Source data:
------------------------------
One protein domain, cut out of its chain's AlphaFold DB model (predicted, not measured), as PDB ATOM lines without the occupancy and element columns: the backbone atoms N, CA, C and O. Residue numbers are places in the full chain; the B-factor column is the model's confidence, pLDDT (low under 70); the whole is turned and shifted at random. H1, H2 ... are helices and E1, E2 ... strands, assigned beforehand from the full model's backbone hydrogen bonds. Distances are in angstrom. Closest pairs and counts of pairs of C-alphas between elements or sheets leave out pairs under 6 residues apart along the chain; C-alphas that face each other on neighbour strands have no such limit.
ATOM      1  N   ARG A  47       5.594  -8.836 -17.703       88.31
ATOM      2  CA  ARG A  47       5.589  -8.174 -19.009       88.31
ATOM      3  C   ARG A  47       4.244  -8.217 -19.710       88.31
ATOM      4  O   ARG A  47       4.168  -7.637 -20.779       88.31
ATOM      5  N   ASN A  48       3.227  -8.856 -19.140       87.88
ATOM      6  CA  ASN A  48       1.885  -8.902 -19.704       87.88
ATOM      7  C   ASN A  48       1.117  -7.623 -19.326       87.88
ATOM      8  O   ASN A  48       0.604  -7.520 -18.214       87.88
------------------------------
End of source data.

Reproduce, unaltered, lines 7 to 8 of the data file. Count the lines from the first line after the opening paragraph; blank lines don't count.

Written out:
ATOM      7  C   ASN A  48       1.117  -7.623 -19.326       87.88
ATOM      8  O   ASN A  48       0.604  -7.520 -18.214       87.88